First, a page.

(Incidentally, when I said pedophilia was a sexual orientation, I was not suggesting it's OK to be a pedophile. I was just saying that it's a characteristic that determines who you're sexually attracted to.)
     
  15. The Tourist
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    The Tourist Banned

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    I don't know how to give you advice about this, but as to your writing, but I can cite an analogy.

    I regard myself as a psychopath. The reason being is that I've felt my own thoughts as I react to the pressures of life. I'm probably not a total psychopath, I do love and care for my wife. However, some shrink might opine that I engage in a marriage for the personal benefits only. And round and round we go...

    I'm not sure a person can be asexual unless there is a clear-cut physical abnormality, like a birth defect. That's another matter entirely.

    As for being 'asexual' in a tradional understanding of the issue (and granted, never assume) my guess is that you are most likely akin to me. That being, you have so many traits of the overall condition you have latched onto a 'name.' Now you relate to every decision through that filter. What's happening is that you are simply projecting a pathology, and then only reacting within those bounds.

    Look, I went through what is now termed a "psychic break." Spooky times. However, I met some good doctors in both psychiatry and cognitive therapies. The last 15 years have been quite good, terrific in fact.

    As for this forum, I believe that your projection is coloring your story--not all bad. You can draw on it like I draw upon the dispassionate behavior of my lead and the supporting characters. When I need a insane unrepentant killer, I need look no further than the nearest mirror. Granted, I've never killed anyone, but all of the raw material for a truly disturbed individual is all there.

    Do two things. First, talk to someone. I think you'll find the answers refreshing and lift a great weight from your shoulders. Second, you now have a mother-lode of feelings, fears, angers, and strategies that many of us can only guess upon.

    Good luck to you. I hope both your happiness and your book work out for the best.
     
  16. Ettina
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    Ettina Active Member

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    I'm not sure what you mean, The Tourist. Are you suggesting I'm not asexual, but I've convinced myself I am?

    Because for awhile I thought I was heterosexual. But as I learnt more (from talking to people with sexual drives about how they feel) I realized that I had never felt anything like that.

    I'm pretty sure it's a neurological abnormality in my case, because I have no physical abnormalities, but I'm high functioning autistic, and asexuality is more common among autistics.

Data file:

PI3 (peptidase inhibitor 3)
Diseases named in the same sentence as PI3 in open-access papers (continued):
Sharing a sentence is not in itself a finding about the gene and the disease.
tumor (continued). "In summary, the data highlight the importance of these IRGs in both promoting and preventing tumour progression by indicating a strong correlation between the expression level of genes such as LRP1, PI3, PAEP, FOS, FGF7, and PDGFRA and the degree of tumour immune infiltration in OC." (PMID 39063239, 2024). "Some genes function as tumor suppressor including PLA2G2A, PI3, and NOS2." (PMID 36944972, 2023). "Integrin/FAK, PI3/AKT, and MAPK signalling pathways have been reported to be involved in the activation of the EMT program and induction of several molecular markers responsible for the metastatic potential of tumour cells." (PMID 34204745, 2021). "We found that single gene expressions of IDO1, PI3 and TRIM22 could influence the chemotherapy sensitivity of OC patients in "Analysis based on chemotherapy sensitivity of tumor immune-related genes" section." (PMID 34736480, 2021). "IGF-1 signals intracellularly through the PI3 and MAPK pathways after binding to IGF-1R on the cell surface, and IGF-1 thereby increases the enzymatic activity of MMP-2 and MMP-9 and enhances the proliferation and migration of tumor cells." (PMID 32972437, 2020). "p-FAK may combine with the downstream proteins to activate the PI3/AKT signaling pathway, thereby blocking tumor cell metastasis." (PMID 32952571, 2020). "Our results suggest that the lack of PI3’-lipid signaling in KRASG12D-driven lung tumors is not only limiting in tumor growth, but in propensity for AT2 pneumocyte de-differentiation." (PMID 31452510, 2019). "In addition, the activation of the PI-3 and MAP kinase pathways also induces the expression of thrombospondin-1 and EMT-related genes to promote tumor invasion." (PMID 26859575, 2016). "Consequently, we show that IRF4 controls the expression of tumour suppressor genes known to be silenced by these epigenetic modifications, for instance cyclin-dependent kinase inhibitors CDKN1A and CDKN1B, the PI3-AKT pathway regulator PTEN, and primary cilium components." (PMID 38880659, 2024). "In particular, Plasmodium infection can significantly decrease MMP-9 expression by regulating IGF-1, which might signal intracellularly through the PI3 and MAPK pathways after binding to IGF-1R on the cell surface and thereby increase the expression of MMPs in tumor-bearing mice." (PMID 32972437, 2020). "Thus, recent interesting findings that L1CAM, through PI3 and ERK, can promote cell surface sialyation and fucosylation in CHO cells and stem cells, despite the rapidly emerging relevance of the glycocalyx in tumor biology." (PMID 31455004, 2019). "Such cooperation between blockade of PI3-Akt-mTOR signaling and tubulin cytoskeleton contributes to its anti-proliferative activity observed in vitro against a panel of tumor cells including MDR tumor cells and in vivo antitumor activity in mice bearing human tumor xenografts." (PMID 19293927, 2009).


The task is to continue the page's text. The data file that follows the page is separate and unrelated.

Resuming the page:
Incidentally, online I've met several people who consider themselves to be (or possibly be) psychopaths. One even has a blog, Psychopathic Writings. I've found it a very interesting read, and quite helpful for portraying characters with psychopathic tendencies.
     
  17. Kaymindless
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    Kaymindless Contributing Member

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    I understand, it was just wrong word choice, in my opinion so I was like... nope. I apologize for any stir or anger or whatever I caused.

    I understand what you mean and what you're trying to say and I think it is going to be an interesting thing to see that kind of reaction, but for the readers, in general, as long as its kept out of a sexual tone or arousal, and you as a writer show that he's not attracted to anyone, period, they're not going to jump onto the he's attracted to a child idea. Even if he is having a nervous break down thinking he is.

    I don't know how to explain it, but reading paranormal based things, there's a disconnect. Maybe just the suspension of belief, I don't know. But sitting here thinking about it, I can't imagine jumping to that conclusion with out some clear conclusion of arousal or want of the child.


    Then again, I don't connect sex with vampires unless I've gone on a romance book spree. So, maybe my thoughts aren't actually as valuable as others who do.
     
  18. The Tourist
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    The Tourist Banned

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    You raise some interesting points worthy of consideration. Feel free to PM me at any time. I will seek to provide a sincerre and detailed response.
     
  19. aimeekath
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    aimeekath Senior Member

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    Just don't write about arousal. If he want to turn the child, then focus on wanting to bite/change him, perhaps as a kind of obsession. It could be one of the only things he ever thinks about, for example spacing out about it whilst someone is talking to him instead of listening. Also, you could focus on wanting to care for a person in a similar way that a parent does.

    Hope my meagre suggestions help.